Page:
Donating Blood in Wichita
Did you know that a single blood donation can save up to three lives? It’s true! January is National Blood Donor Month and there are dozens of opportunities to donate in Wichita this month. Before you donate, however, it’s important to be properly prepared. Here are a few tips and things to expect according to the American Red Cross.
Before the Donation
What to Do
There are several things to keep in mind as you prepare to donate blood. Starting a few weeks prior to your appointment, you should be sure to include iron-rich foods in your diet. Items like red meat, fish, poultry, spinach, beans, raisins and high-iron cereals are great options.
The night before you are scheduled to give blood, turn in early. A good night’s sleep is the first step on the way to a good donation experience.
Be mindful of your consumption. Drink an extra 16 ounces of water and eat a healthy meal before you donate. Avoid fatty foods like burgers, fries and ice cream before giving blood, as they can affect the results of some blood tests.
Make an appointment. In order for blood drives to operate in an organized and efficient manner, it is tremendously helpful for donors to schedule a time to give blood.
What to Bring
When you’re headed to a blood drive, don’t forget your donor card. You’ll also need a driver’s license and two additional forms of Identification.
If you are taking any medications, you will be required to give their names, so write them down and bring the list along if necessary.
In order to draw blood, those taking the donations will need access to your upper arm, so it is important to either wear or bring clothing that allows for easy access to the upper arm.
When you Arrive
Once you arrive for your donation, the process is quick and simple. You’ll register, undergo a brief physical, donate, and have a refreshment.
Step 1. Registration
Upon arrival, donors will be asked to register. Red Cross staff members will help you get signed in. They’ll also go over eligibility requirements and additional donation information with you. You’ll be asked to show your donor card and ID at this time.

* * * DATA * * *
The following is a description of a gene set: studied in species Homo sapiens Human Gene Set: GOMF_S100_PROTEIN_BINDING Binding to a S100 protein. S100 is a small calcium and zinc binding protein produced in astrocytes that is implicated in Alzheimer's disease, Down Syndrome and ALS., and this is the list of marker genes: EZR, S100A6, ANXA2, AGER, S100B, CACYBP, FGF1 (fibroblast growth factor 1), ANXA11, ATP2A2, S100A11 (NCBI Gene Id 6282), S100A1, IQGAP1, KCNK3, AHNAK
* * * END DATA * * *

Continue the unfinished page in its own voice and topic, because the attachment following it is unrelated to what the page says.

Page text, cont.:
Step 2. Mini-Physical
This step involves a brief, private and confidential interview regarding your health history. You’ll also be asked about places you have traveled. You’ll also have your pulse, body temperature, blood pressure and hemoglobin checked at this stage.
Step 3. Donation
For the 8-10 minute duration of your donation, you’ll be seated comfortably. Red Cross staff and volunteers will be available to answer any questions. Before you begin, tell the person taking your blood if you have a preferred arm. You may also show him or her any veins that have successfully been used to draw blood in the past.
Step 4. Refreshment
After donating, snacks await you in the refreshments area. You’ll be given a snack and a drink, which you should finish before leaving. You should remain at the site for about 10-15 minutes. After this time has passed, you may leave and continue with your normal daily activities.
After You’ve Successfully Donated
Congratulations! Your donation will help save lives. Over the next 24 hours, you should drink an extra four glasses of water and avoid alcohol. You may remove the wrap bandage on your arm (if you received one) within an hour of donating, but the strip bandage should remain on for the next several hours. Washing the area around your strip bandage with soap and water will help to avoid skin irritation. If the needle site begins to bleed, apply pressure and hold your arm straight up for 5-10 minutes or until it has stopped bleeding.
Take it Easy
Vigorous activity and heavy lifting are prohibited for the remainder of the day, so relax and be proud of your contribution. If you experience dizziness or lightheadedness, sit down or lie down until the feeling has passed. Activities in which fainting may lead to injury should be avoided for at least 24 hours.
Contact the American Red Cross at 1-866-236-3276 to report any additional health information or problems, or if you needed medical care after giving blood.
Learn more here.